During the first seven years children are forming physically, and live very much in their imagination. This great capacity to enter into imaginative pictures and stories is a good place to begin the process of learning. Free, creative play is considered the best preparation for self-realising adult life.
The teacher endeavours to create a rhythmical structure which gives children time to play, coupled with an environment that exercises a child’s imagination and natural self-development while learning to trust the ideas that come from within themselves. A rich supply of natural materials provides scope for imagination in play, which refined toys often deny.
Activities offered for the four to six year olds are based on the home and garden. These include sweeping, gardening, building, weaving, caring for the environment, singing, listening to stories, baking, helping to prepare the meal table, cutting fruit, painting, bees wax modelling and drawing.
At this age, children are discovering how to relate socially with their peer group. Through meeting and playing creatively together, children learn vital interpersonal skills .The teacher plays an important role in enabling healthy relationships between children, which form the basis of this fundamental life task.
Young children develop primarily through physical activity and imitation. The role of the teacher is to be a model, worthy of imitation, and to hold for the children a secure space in which to discover the world. Although many pre-academic skills are cultivated, through the daily activities, there is no academic content in the kindergarten experience. As it is considered that the children are not yet ready for more formal learning, the teacher therefore reserves the formal teaching of numbers and letters for the child’s next developmental stage, signalled physically by the change of teeth, at about the age of seven.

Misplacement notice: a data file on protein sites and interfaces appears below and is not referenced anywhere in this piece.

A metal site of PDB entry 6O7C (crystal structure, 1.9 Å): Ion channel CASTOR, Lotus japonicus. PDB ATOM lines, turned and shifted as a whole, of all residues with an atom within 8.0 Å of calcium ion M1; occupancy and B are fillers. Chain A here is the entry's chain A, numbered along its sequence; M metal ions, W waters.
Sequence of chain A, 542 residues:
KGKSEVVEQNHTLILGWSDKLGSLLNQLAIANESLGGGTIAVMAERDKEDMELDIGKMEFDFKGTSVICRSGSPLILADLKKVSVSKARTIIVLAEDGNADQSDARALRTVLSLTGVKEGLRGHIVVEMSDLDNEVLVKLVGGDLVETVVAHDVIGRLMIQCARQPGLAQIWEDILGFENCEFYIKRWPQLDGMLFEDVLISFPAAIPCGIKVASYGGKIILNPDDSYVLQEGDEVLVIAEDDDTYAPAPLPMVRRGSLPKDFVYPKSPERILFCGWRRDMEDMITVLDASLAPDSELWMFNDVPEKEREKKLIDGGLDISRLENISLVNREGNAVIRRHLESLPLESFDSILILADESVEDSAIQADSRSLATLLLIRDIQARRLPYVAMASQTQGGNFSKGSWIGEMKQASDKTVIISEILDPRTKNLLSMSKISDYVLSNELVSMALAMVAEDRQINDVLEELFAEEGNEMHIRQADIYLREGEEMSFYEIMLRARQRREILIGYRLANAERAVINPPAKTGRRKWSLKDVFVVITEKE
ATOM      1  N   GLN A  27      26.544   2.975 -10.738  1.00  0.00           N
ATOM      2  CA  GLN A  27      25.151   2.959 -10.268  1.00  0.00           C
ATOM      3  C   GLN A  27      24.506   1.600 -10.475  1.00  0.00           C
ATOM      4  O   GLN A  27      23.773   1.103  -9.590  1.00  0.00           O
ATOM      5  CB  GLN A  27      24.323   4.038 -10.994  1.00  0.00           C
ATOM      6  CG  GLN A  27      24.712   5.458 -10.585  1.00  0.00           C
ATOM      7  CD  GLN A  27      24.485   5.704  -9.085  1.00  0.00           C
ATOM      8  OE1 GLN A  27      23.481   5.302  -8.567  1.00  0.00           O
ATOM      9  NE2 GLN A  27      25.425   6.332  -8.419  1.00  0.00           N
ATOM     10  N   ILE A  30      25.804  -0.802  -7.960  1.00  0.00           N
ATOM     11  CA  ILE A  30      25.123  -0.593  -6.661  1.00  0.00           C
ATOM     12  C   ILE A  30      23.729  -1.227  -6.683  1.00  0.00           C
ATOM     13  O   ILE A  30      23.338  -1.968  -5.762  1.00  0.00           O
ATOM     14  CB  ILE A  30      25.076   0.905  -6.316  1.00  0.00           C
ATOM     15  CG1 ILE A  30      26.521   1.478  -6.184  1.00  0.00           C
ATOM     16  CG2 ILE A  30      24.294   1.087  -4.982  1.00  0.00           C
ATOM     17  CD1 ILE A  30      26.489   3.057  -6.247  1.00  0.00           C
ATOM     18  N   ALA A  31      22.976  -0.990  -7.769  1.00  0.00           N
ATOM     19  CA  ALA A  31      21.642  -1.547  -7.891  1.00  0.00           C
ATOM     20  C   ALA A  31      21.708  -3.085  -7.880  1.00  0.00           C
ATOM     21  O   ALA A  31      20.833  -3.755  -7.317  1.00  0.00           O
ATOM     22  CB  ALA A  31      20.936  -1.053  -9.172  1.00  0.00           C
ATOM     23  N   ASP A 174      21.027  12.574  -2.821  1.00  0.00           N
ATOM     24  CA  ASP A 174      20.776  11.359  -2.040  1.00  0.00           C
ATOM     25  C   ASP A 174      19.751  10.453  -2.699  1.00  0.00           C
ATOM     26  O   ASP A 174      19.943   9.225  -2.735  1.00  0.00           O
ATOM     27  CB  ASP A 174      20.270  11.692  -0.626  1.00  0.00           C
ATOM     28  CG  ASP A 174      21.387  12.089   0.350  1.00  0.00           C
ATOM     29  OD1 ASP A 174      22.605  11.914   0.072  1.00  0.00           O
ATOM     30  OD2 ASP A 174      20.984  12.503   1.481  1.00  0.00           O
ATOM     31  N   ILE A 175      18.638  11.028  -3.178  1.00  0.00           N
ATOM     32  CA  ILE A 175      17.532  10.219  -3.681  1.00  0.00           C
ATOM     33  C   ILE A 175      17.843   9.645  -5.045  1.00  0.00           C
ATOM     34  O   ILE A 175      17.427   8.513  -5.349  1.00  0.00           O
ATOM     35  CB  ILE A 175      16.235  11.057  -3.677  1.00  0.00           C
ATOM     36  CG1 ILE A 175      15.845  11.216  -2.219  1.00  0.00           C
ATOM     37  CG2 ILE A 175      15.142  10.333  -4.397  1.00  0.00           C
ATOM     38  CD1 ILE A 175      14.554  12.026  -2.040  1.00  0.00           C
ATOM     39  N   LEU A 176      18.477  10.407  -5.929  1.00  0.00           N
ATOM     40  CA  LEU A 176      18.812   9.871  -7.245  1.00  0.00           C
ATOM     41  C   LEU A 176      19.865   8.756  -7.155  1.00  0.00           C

About Rudolf Steiner & the first Steiner school. In 1919, Rudolf Steiner, the Austrian philosopher, scientist and artist, was invited to give a series of lectures to the workers of the Waldorf-Astoria cigarette factory in Stuttgart, Germany. As a result, the factory's owner, Emil Molt, asked Steiner to establish and lead a school for the children of the factory's employees. Steiner agreed to do so on four conditions: the school would be open to all children; it would be coeducational; it would be a unified twelve-year school; and that the teachers, those who would be working directly with the children, would take the leading role in the running of the school, with a minimum of interference from governmental or economic concerns. Molt agreed to the conditions and, after a training period for the prospective teachers, die Freie Waldorfschule (the Free Waldorf School) was opened September 7, 1919.
"Our highest endeavour must be to develop individuals who are able out of their own initiative to impart purpose and direction to their lives". Rudolf Steiner
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